Beloved writer Anne lamott (or Saint Anne, as I affectionately call her) shared these words on Instagram last week and I felt both inspired and wrecked:
“What if you wake up some day, and you’re 65 or 75,
and you never got your memoir or novel written, or
or you didn’t go swimming in those warm pools and
oceans all those years because your thighs were
jiggly and you had a nice big comfortable tummy;
or you were just so strung out on perfectionism and
people-pleasing that you forgot to have a big juicy
creative life, of imagination and radical silliness
and staring off into space like when you were a kid?
It’s going to break your heart. Don’t let this happen.”
Then she said there is one month left in this decade. ONE! IN THIS DECADE! This is the part that sent me into a tailspin.
Of course I want to “write that book.” I’ve been working on “that book” for three solid years now; that’s three years of sitting down for hours each day, to write about some of the deepest and most mysterious parts of my own story. It’s been grueling and soul-opening, emotionally costly and a spiritual gauntlet. In case you don’t know, it’s not at all like the movies. I read the quote and clenched my teeth, I’m working on that book, Anne.
I’ve done my best at this decade, while also losing my father to a horrible cancer battle, watching my mom get two cancer diagnoses and fight to be well, and parenting a child with severe medical needs who also has learning disabilities. I’m doing my best while raising two incredible highschool boys-turned-young-men who have just a few more Christmases living in my house before their dad and I introduce them to the big, wide world. I’m doing my best while doing the daily work of cultivating a marriage for 18.5 years, caring for friends, managing a business, leading creative retreats, writing, getting my butt to therapy, and spinning countless other plates. Did I mention, Anne, that I also have chronic pain, Endometriosis, and a heart condition?
I’m trying, Anne. I really am.
I am tempted to look at the laundry list of hard and mundane burdens and let them win. I’m tempted to say, “See! Of course I can’t finish that book because just look at my life!” and “Of course I don’t want to show off a body that has paid the cost of being unable to work the way it used to, and now is much more comfortable eating chocolate. at night. in bed.” and “Of course I don’t want to show off my jiggly thighs and my tummy, which is so “nice, big comfortable” that, when I lay on my side, it can almost lay next to me like a faithful, curled up cat.”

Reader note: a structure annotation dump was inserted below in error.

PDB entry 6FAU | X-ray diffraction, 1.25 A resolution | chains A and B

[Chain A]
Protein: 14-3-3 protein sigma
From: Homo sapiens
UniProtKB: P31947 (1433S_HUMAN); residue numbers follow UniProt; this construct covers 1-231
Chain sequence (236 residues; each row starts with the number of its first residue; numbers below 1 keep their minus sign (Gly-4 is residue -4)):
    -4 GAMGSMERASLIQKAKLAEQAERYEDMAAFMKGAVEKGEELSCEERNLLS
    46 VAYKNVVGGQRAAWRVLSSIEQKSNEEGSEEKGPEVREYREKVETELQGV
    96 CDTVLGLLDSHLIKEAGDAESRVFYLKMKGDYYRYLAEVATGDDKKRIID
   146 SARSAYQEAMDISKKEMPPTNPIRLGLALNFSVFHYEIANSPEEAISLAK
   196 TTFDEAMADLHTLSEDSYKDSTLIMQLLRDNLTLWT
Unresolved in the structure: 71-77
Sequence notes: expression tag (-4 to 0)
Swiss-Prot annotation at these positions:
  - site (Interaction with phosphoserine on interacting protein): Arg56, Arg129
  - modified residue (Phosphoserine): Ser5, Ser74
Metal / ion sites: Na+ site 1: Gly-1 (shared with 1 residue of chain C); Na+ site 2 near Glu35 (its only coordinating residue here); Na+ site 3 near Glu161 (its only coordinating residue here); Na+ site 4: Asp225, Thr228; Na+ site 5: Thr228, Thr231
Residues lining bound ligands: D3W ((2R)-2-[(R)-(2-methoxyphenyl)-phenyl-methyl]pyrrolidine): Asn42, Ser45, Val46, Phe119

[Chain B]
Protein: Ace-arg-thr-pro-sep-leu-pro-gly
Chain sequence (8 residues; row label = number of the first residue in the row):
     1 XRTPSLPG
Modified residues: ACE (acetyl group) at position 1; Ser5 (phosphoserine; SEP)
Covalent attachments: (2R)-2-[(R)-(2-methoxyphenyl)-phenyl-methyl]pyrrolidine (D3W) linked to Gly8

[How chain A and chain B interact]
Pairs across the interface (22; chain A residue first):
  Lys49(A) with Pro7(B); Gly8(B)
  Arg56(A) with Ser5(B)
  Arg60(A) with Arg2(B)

I was word-vomiting all of this and more to Jeremy in the kitchen when he told me, “yeah but think of all the good that happened in this decade.” And he was right. It wasn’t just the decade when my dad died, but when Zion’s bright light came into our family. It wasn’t just about leaving one home, but finding another that holds a richer, deeper existence. This decade is not about what was lost or poured out, but all the good, graceful wonderfulness found in the place of all that had been taken away.
I’m working on giving grace to myself for all I didn’t accomplish in this last decade, and honor to myself for all I did. I’m working on loving the heart of the woman I see looking back at me in the mirror. The more I love her, the more I am able to make room for her, whatever shape she may be and however she got there. She is giving my soul an address in the world and I can think of no greater gift.
And that book? The one I’m writing? I’m nearing the end of the proposal writing process and will have a full manuscript complete in May. I’ve even vacated social media for the last month of the decade in order to reach my goals. This decade will close marking and honoring the long labor spent bringing the book closer to the world and the next one will see it born. Yay, birth! I’m ready to push this baby out!
So I hold Anne’s words as a charge and an invitation. I look back on the last decade and even in the moments when I swore my heart was broken beyond repair and all hopes for the future were lost, there was still hope. There has been so much good and there is so much more to come. Not just for me, but for you, dear one.
May you believe you are bigger and deeper than the things you have not accomplished. May you take wide, rich breaths as you thank the decade behind you and get dressed to welcome the one ahead.
You are loved, and there is so much hope for you.
(And if you want a little dose of Saint Anne, here’s her Ted talk. I’m pretty sure I’m appx. 1,000 of those views.)
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